I'm not sure where to put these questions. I did read the discussion about Darbeinet's text, which gives examples of measurements. Three examples used avoir and one used être. It did not use faire. (I am not familiar with Darbeinet, just trying to make sense of the discussions.)
The answer was "that Darbeinet's text is a bit out of date and to native speakers (members of the language team and relatives ;-) ), 'faire' is definitely the verb to use here."
The example that used être (from Darbeinet) was "Ce bâtiment est long de trente mètres." I don't see how this differs in construction from "La porte est large d'un mètre", one of two correct answers in a Kwiz.
So être is out of date? But we are being taught être as well as faire? Quoi?
Of the three examples using avoir (from Darbeinet) one is "Ce bâtiment a trente mètres de long." Larousse online has the example "ici la rivière a 2 km de large-- here the river is 2 km wide". (in definition of large) Those two examples seem similar to each other in construction.
A question about "Ce gouffre a trente mètres de profondeur" from a month ago was answered with ---
This question has already been discussed : "faire" is definitely the verb to use./
So, Larousse, also, is wrong/out of date in using avoir as the verb here?
I am truly confused. Reading the linked discussion was part of that confusion.
As 'they' say, halp!
Thank you for your comment! I'm sorry that our previous explanations have confused you. So, I've attempted to explain it all below ;-).
As we explained in a previous answer, "John Darbelnet's Pensée et Structure" was a book published in the late 60s. And as we all know, languages do evolve! That is why some structures that might have been sued aren't anymore or have changed slightly (i.e. the 1990s Spelling Reforms).
With regards to Tecla’s question, in this context (i.e. a structure such as "[something] (verb) [dimension] de profondeur/hauteur etc", the best option is definitely “faire”. That is why I only replied with "faire" in Tecla's question.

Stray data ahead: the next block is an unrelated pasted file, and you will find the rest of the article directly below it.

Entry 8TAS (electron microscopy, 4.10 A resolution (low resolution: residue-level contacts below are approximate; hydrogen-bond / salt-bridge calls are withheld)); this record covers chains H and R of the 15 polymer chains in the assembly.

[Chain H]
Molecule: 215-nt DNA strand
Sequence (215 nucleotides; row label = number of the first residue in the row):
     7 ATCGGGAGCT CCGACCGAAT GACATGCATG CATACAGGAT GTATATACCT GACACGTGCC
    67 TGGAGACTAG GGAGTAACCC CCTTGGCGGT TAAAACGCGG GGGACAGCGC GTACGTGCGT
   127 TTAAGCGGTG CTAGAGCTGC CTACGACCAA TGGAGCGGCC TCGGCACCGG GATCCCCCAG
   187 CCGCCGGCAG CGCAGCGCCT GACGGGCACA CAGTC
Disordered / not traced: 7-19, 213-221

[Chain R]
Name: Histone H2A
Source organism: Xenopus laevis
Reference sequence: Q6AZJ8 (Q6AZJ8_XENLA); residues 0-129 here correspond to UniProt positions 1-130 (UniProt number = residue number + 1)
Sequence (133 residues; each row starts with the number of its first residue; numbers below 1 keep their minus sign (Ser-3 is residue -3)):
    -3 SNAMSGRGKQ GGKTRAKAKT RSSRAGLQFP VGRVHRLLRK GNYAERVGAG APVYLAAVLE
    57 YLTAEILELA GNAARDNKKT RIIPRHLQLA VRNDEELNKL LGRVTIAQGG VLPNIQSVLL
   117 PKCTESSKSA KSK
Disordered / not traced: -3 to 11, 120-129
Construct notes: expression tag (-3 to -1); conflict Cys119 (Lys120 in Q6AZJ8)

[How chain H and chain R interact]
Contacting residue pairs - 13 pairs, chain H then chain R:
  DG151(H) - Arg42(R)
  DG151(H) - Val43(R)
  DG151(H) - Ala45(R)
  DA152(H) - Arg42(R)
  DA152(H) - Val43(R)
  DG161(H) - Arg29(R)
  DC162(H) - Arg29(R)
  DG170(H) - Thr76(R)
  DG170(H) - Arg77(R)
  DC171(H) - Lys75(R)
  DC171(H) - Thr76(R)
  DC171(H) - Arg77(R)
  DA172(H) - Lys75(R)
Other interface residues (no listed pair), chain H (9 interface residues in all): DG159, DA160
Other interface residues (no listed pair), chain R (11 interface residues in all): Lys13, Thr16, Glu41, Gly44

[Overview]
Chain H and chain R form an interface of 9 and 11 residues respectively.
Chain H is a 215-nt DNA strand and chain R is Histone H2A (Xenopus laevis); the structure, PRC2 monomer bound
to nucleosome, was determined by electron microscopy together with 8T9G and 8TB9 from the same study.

Although, you are correct that “être” can be used, but, as per the lesson content explains, the structure will be different : "[something] est/etc haut/profond/etc de [dimension]". And therefore, you were correct to point out that "Ce bâtiment est long de trente mètres" (from Dalbernet's book) is alsocorrect!
Both Larousse's and Wordreference's examples sound strange to French ears because it sounds as if the object/person you are describing “holds/carries/keeps” the dimension like you would hold/carry/keep with an object. Look at the examples below:
Ma fille a trois pommes = My daughter has three apples
Ma fille a un mètre de hauteur/haut = My daughter has a meter of height
Ma fille a une hauteur de un mètre = My daughter has a height of one meter
Ma voiture a quatre portes = My car has four doors
Ma voiture a quatre mètres de longueur/long = My car has four meters of length
Ma voiture a une longueur de quatre mètres = My car has a length of four meters
This has been discussed within the French team before and we do recommend the use of “faire” or “être” nowadays. Although, you may encounter the use of "avoir" with dimensions in Québec French, I believe - not in Metropolitain French, which is Kwiziq's focus (see here: Dimensions d'une surface).
I hope this is helpful and clarifies it all.
Bonne journée !
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